Election Law and Litigation: The Judicial Regulation of Politics, Second Edition
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This casebook offers a student-friendly, practical approach with carefully designed pedagogical features. Its streamlined approach tracks the chronological order of an election, with significant focus on election administration. The authors have considered carefully how to make this book as student oriented as possible. The case selections reflect both the key Supreme Court decisions in this field and lower court decisions that are particularly well-suited to aid student comprehension. The cases are set up with introductory material that highlights for students the key points they should consider while reading. The cases are carefully edited to remove any unnecessary distractions. The notes following each case raise the types of thought-provoking questions a professor might ask in class. There are no extraneous "case notes" or lengthy citations to lower court opinions or law review articles. Every aspect of this book is geared toward ensuring this is a true teaching text.
New to the Second Edition:
Developments from the 2016 and 2020 elections
Recent cases from the Supreme Court and lower courts, including on redistricting and gerrymandering, campaign finance, foreign interference with elections, and the voting process
Professors and student will benefit from:
Tightly edited cases to provide professors with assignments students can reasonably digest and that professors can reasonably teach within the confines of a typical law school course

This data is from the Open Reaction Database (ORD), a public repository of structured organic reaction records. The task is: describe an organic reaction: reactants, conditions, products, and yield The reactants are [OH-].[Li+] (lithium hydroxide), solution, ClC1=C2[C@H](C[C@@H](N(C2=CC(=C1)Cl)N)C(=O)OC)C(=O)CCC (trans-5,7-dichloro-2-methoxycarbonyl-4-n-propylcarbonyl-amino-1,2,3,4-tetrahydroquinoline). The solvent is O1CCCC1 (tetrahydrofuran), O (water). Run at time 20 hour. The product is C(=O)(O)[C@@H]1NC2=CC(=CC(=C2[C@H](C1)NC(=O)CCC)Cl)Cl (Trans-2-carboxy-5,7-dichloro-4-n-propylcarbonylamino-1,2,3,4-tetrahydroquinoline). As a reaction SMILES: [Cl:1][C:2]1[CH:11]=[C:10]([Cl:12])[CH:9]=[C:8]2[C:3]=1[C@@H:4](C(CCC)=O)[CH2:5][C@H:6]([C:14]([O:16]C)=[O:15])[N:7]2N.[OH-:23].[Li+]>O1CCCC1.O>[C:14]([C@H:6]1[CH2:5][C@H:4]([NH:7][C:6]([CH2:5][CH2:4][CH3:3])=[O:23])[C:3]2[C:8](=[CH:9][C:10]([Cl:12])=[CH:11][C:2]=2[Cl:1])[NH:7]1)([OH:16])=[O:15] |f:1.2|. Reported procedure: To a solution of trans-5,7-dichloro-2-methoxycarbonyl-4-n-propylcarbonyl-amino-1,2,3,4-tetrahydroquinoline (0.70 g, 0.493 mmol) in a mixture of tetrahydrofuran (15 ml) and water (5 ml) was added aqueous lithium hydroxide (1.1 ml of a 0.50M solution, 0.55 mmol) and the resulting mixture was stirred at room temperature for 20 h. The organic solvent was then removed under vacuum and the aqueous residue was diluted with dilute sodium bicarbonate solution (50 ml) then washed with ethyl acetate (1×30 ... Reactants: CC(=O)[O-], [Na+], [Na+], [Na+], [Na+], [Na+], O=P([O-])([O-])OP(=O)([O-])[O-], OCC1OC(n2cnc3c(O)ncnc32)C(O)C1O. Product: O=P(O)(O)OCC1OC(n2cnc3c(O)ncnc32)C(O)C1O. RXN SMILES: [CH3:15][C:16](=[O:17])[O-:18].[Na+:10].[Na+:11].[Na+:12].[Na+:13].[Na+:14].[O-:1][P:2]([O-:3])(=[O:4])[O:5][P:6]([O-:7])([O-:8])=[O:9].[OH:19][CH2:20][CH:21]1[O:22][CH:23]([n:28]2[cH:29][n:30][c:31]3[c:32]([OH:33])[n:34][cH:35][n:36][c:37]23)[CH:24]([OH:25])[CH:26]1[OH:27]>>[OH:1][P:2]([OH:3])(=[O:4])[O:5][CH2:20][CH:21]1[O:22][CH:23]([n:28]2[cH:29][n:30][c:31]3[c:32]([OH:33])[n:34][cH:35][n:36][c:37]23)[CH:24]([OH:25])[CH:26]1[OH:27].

Useful notes that help serve as classroom discussion tools
Up to date with the most recent Supreme Court and lower court decisions
Student- and professor-friendly: Each unit is designed to correspond to one hour of classroom teaching, with the cases and notes edited to conform to tight word limits, so that the amount of reading for each class is suitably tailored to the amount of time for class discussion
Streamlined, chronological approach: This casebook tracks the election lifecycle in chronological order—from defining the district to run in, to appearing on the ballot, to running a campaign (including spending and campaign finance), to registering to vote and the casting and counting of ballots (including post-election disputes)
Topical, straightforward organization
Balanced, practical coverage: Significant focus is placed on election administration, the nuts-and-bolts of running an election, and post-election controversies, with considerable devotion to all primary areas of election law, including districting and campaign finance, without overemphasizing any particular area to the detriment of others
Nonpartisan viewpoint: Allows students and professors to use the book comfortably, no matter their own personal political or ideological perspectives, and in a way that creates a classroom dynamic that is balanced and open to various partisan and political views
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